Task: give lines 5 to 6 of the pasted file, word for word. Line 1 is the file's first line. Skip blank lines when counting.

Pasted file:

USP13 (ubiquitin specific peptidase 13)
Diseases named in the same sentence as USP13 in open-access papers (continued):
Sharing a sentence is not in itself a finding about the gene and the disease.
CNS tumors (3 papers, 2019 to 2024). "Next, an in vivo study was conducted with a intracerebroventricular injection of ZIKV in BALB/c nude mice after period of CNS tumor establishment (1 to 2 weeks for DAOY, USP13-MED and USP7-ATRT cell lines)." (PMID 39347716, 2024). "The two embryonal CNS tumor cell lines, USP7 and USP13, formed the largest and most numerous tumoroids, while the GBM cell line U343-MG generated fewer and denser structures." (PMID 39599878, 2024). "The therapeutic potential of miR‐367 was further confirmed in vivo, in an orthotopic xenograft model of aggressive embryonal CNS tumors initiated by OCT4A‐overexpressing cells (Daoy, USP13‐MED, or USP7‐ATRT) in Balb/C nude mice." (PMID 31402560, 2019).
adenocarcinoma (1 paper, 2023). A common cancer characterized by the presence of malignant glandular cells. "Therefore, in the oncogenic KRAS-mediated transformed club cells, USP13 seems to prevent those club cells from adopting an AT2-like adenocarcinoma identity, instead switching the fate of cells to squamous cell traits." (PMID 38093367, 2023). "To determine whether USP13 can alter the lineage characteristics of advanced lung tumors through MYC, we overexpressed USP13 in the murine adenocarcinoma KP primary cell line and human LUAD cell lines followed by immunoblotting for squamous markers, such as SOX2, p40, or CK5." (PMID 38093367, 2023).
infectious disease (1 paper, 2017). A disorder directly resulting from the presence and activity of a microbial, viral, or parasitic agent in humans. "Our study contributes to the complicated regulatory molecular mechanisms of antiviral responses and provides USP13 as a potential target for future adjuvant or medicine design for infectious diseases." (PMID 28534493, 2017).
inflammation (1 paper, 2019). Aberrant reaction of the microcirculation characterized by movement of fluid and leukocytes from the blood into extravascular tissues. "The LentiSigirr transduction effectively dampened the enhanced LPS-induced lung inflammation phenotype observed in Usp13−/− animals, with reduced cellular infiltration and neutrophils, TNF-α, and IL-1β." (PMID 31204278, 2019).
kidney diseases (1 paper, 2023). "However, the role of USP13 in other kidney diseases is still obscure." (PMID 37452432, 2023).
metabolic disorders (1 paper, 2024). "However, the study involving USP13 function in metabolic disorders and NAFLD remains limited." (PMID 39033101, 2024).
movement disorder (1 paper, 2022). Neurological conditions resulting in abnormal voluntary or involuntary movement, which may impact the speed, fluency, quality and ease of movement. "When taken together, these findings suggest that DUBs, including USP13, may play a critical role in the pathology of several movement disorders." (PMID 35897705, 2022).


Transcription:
adenocarcinoma (1 paper, 2023). A common cancer characterized by the presence of malignant glandular cells. "Therefore, in the oncogenic KRAS-mediated transformed club cells, USP13 seems to prevent those club cells from adopting an AT2-like adenocarcinoma identity, instead switching the fate of cells to squamous cell traits." (PMID 38093367, 2023). "To determine whether USP13 can alter the lineage characteristics of advanced lung tumors through MYC, we overexpressed USP13 in the murine adenocarcinoma KP primary cell line and human LUAD cell lines followed by immunoblotting for squamous markers, such as SOX2, p40, or CK5." (PMID 38093367, 2023).
infectious disease (1 paper, 2017). A disorder directly resulting from the presence and activity of a microbial, viral, or parasitic agent in humans. "Our study contributes to the complicated regulatory molecular mechanisms of antiviral responses and provides USP13 as a potential target for future adjuvant or medicine design for infectious diseases." (PMID 28534493, 2017).